If there’s one observation that I believe most all of us would affirm it is that change does not come easily for any of us. Candidly, I’m speaking about all kinds of change from what we eat to how we sleep, how we respond under pressure to how we spend our free time.
When we choose to focus this rather universal acknowledgement on our spiritual lives, I believe that the challenge compounds itself because there is not that much clear teaching on the subject, nor sadly, many others with whom we might relate that could serve as role models.
Rarely do I have a conversation in these days where this topic of “spiritual transformation” or “continued spiritual growth” does not become part of the exchange.
For those of us who have been true recipients of the amazing grace of God that forgives our sins and brings us into personal relationship with God the Father through Christ the Son, you are likely to know exactly what I’m talking about. For those of you who aren’t that far in your spiritual journey, this will still make sense to you because even if you’re not spiritually convinced, you are aware of the need for the power to change in some area of your life.
For many years it’s fair to say that I was lazy about pursuing my understanding about what exactly did happen when someone passed out of this life into the next one. It’s only on very rare occasions that we hear a message about this topic other than at a funeral or memorial service. Consequently, most of us have heard enough about the amazing grace of God that forgives our sins and “washes us white as snow” that we believe that following our last breath in these physical, earthly, bodies, we awaken in the presence of Christ in the glorious heaven whose description defies our imagination, let alone our ability to describe it.
“No eye has seen,
no ear has heard,
nor no mind has conceived
what God has prepared for those who love Him.” I Corinthians 2:9
We’re not sure how this works but the majority of us believe that the full work of Christ in our lives will come to it’s complete and indescribable perfection the moment that we open our eyes in heaven.
The Apostle Paul seems to hint in this direction when he says, “Therefore we are always confident and know that as long as we are at home in this body we are away from the Lord.”
However, the danger in this sort of “God takes care of it all in the end” belief is what USC philosophy professor and highly acclaimed Christian author Dallas Willard calls the “cosmic car-wash” conviction. In other words, we don’t know exactly how it works, but the moment we die we are scrubbed clean and made perfect and then somehow assigned our place in the heavenly realms forever and ever.
It doesn’t take a lot of deep thinking to see that this position might offer a very reasonable excuse not to worry much about your spiritual growth because God’s going to take care of everything at the end, no matter what you have or have not done. That’s not to say that people willfully sin and believe that God will forgive it all. “By no means” the Apostle Paul warns of this sort of behavior. Romans 6:1-2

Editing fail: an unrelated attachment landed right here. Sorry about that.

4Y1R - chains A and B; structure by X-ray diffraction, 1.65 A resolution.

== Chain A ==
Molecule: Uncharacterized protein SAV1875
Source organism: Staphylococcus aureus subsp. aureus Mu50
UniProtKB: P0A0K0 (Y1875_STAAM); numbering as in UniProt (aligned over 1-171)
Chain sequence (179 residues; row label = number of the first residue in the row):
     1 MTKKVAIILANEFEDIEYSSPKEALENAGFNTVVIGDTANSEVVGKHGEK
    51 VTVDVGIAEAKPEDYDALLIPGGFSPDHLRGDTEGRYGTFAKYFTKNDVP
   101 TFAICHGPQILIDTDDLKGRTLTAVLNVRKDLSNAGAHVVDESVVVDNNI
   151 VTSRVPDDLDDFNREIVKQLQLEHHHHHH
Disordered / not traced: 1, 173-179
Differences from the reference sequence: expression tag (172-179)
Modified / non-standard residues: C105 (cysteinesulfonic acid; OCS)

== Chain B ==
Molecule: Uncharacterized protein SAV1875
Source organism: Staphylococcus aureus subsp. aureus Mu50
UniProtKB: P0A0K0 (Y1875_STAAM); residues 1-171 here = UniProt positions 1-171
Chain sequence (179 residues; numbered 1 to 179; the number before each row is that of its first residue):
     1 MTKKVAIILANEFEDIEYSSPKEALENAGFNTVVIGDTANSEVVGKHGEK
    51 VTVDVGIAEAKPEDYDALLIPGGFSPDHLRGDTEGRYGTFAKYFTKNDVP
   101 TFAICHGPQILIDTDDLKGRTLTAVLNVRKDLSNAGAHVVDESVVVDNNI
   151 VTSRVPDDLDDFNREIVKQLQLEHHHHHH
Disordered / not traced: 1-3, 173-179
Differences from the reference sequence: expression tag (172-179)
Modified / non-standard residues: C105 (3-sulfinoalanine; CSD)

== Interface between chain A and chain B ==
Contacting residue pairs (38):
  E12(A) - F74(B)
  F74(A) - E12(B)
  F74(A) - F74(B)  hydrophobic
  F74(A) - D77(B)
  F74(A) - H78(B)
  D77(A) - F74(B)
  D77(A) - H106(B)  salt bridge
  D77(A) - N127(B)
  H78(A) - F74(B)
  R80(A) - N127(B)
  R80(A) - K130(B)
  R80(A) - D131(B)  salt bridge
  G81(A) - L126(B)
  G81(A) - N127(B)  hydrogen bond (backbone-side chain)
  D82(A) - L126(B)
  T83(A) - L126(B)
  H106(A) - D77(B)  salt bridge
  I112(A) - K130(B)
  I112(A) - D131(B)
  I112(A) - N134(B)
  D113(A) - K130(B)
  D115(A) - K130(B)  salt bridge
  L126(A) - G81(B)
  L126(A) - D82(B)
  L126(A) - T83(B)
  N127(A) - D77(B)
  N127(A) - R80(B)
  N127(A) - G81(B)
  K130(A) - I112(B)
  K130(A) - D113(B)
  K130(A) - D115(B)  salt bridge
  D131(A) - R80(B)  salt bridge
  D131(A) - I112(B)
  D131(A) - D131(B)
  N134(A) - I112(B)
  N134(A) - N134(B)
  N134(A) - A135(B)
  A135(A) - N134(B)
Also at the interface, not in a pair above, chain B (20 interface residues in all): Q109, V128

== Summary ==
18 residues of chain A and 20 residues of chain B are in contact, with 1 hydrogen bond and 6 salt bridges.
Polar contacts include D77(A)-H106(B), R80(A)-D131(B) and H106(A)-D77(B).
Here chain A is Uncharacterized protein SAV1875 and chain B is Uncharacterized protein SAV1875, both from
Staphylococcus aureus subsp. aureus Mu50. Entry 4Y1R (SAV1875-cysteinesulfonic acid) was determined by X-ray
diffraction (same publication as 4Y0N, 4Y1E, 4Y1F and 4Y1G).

Just these few thoughts along with many others that I’ve contemplated over the past few weeks has unlocked a place of significant need for greater understanding while at the same time infusing my life with fresh hope that there is incredible purposefulness for all of us, no matter where we are in our spiritual journey in this present life.
Over the next few postings, I want to open our minds to think of the possibility that spiritual formation continues following our last day on this earth even though we may be correctly understanding that we are in heaven!
In other words, even though we have been made perfect by the cleansing power of Jesus’ sacrifice for our sins, we are not yet complete in our transformation and that what we do in the years that we have left on this earth may significantly impact what happens to us when we enter the next, and let’s be clear, eternal season of our lives.
This is not a hidden message about the possibility of purgatory or some place where we somehow work our way into a better status. It does have to do with the possibility that the Lord continues His work in transforming us, as bringing about the change that we have found so difficult and challenging in this life, to it’s full completion as God has always intended for it to be.
My hope is that you will find these thoughts intriguing enough to nudge yourself into a little deeper study on spiritual formation and perhaps even more specifically, what happens to us in the next realm and what can we do to prepare for heaven in a way that has amazing consequences both in this life and the next.
Let’s begin by being thankful that in this matter of transformation and our heavenly existence, God is “no respecter of persons” and that anyone who hungers to be more like Christ will find the grace to do so.
Blessings in Jesus,